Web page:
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Breast Cancer Support Groups on the Connecticut Shoreline

In honor of National Breast Cancer Awareness Month, here's a list of local breast cancer support groups.

 

One in 8 American women and 1 in 1,000 American men will develop breast cancer at some point in their lives. It’s estimated that more than 2 million people are diagnosed with breast cancer and fight for their lives each year.

Breast cancer is difficult to face alone—for both patients and their loved ones. To help in the battle, there are a number of local resources and support groups, including the Breast Cancer Support Group of The Cancer Support Community - Southern Connecticut (CSC-SCT). This free breast cancer support group meets from 6:30 to 8 p.m., the second and fourth Tuesday of each month in the newly renovated Orchard House at 421 Shore Drive in Branford.

“Support groups are really beneficial,” says Debra Somerrs Copit, MD, Director of Breast Imaging at Albert Einstein Medical Center, and a member of the medical advisory board for Living Beyond Breast Cancer.

“When patients are told they’re sick, it can be an out of body experience and they aren’t taking in everything the doctor is saying. It can be helpful to have someone to turn to and learn from who has gone through the same thing,” says Copit, who is a breast cancer survivor herself.

Not only do groups offer emotional support, but being a part of a support group can actually help patients feel less depressed and can help to reduce physical pain, according to a 2001 study published in The New England Journal of Medicine.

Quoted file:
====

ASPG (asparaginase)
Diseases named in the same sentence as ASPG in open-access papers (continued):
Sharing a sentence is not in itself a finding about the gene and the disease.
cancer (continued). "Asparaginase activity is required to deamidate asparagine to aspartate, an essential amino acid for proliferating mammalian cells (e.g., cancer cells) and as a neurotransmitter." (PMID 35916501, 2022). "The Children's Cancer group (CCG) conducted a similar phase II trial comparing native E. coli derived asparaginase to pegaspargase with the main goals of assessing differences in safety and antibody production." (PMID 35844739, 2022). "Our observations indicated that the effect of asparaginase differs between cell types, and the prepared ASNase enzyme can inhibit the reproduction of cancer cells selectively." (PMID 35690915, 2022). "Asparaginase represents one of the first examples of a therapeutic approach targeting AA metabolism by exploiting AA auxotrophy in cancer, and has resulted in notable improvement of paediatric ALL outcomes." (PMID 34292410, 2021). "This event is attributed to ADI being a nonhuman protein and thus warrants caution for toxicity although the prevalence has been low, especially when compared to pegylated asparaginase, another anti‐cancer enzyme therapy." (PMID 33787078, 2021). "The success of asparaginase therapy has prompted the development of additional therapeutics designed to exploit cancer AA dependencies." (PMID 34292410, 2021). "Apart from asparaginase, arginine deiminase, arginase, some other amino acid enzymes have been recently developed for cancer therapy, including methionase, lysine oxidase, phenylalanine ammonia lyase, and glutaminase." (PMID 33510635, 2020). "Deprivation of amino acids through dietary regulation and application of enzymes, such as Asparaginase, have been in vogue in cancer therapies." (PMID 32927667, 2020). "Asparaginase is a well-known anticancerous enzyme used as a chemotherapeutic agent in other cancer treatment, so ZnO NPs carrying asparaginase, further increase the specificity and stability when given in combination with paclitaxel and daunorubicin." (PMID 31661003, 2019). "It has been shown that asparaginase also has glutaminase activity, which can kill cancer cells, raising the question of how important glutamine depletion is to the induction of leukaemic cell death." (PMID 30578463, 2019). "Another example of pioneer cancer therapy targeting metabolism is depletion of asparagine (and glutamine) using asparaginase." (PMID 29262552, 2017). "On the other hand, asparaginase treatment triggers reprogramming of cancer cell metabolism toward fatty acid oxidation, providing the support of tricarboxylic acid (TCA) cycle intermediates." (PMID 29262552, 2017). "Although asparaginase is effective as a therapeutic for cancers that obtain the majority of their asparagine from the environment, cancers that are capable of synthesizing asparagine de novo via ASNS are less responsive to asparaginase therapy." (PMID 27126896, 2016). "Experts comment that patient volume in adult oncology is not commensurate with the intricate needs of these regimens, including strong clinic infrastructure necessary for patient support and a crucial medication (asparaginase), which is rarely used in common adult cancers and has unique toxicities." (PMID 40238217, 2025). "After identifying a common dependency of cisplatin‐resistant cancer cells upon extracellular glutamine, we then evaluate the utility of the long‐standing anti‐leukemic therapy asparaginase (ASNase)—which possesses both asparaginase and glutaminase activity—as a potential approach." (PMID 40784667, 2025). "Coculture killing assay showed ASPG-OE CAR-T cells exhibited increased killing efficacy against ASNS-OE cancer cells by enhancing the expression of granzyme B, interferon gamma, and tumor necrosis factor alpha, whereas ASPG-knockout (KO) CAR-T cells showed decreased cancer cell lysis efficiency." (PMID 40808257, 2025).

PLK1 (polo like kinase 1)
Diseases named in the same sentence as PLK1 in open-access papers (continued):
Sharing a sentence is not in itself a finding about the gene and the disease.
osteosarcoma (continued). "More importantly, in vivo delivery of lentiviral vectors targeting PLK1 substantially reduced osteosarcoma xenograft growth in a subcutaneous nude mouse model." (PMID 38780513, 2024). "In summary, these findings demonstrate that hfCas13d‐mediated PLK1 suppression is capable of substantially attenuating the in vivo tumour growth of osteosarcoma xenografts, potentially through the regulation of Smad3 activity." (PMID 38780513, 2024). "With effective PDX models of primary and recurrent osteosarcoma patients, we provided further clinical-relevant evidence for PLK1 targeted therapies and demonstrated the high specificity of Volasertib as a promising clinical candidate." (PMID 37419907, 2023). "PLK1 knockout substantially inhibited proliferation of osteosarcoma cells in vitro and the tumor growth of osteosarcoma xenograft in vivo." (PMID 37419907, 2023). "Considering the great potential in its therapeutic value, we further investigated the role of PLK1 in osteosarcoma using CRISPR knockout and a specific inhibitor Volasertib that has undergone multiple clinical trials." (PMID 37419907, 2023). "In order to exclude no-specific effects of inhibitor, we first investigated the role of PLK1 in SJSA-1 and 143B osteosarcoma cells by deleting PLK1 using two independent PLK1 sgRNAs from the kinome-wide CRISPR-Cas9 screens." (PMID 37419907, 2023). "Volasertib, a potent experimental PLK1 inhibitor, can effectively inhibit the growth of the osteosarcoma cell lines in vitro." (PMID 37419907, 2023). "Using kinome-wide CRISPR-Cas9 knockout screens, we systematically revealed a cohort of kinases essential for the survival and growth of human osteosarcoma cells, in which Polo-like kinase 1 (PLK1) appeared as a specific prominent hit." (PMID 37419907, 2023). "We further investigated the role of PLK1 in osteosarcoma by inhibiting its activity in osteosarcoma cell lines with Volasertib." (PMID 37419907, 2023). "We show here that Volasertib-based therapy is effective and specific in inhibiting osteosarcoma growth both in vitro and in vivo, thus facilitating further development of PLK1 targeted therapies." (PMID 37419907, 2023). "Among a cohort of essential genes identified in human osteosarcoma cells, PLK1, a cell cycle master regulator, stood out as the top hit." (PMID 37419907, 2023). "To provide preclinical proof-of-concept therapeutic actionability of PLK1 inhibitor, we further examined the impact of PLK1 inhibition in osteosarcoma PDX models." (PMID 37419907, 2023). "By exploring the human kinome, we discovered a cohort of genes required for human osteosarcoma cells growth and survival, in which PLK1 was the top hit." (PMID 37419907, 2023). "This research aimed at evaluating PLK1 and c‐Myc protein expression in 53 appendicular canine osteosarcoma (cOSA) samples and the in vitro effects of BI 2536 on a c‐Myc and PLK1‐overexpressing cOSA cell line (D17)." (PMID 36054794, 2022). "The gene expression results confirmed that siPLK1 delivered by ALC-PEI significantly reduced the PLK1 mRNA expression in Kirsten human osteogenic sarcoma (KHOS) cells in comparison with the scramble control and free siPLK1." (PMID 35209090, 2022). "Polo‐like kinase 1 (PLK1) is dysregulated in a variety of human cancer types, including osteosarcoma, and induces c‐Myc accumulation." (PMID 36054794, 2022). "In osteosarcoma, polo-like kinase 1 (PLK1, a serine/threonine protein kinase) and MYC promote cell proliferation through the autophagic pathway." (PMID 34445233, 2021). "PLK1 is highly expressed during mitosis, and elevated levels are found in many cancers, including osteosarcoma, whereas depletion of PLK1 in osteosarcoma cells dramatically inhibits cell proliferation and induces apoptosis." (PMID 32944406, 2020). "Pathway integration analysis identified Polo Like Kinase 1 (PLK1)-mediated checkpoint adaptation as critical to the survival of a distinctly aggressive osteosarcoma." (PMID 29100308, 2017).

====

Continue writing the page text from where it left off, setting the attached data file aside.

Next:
Patients who aren’t big fans of group settings but still want to reap the benefits can turn to technology. It’s hard to duplicate in-person support groups on the web, but the recently launched breast cancer specific social networking platform, MyBreastCancerTeam comes close.

The site and mobile app caters to breast cancer survivors, and women who have been recently diagnosed. Users can find suggestions for doctors and find similar users based on location, diagnosis and age. Members also have access to peer-driven Q&A section where they can read and write posts.

While a web platform may be useful for some, Dr. Copit worries that online forums can sometimes trigger the spread of misinformation. She suggests that patients who can’t make it to an in-person support group try calling a phone line.

Living Beyond Breast Cancer has a confidential survivors’ helpline that connects patients with others of similar background, going through similar situation. Call (888) 753-LBBC (5222) for more information.

Others choose to write about their experiences, including Krissy, who blogs about her Chemo Kick-Off Party and the night before her ninth surgery in the two and a half years since her breast cancer diagnosis.

TELL US: Do you know of any other breast cancer support groups in the community? How have they helped you?

Sam Giglio October 08, 2012 at 08:16 PM
Order Sons of Italy in America Greater New Haven Lodge #37 Will be holding our annual Ladies Luncheon on November 18, 2012 All profits will support Breast Cancer Awareness We will donate as we did last year to the Hospital of St Raphael, Women's Center for Breast Health New Haven, CT.
Krissy October 09, 2012 at 01:12 AM
There is a support group in Guilford at the YNHH Shoreline Medical Center. There are also groups at Smilow Cancer Hospital in New Haven for both metastatic and early stage survivors.

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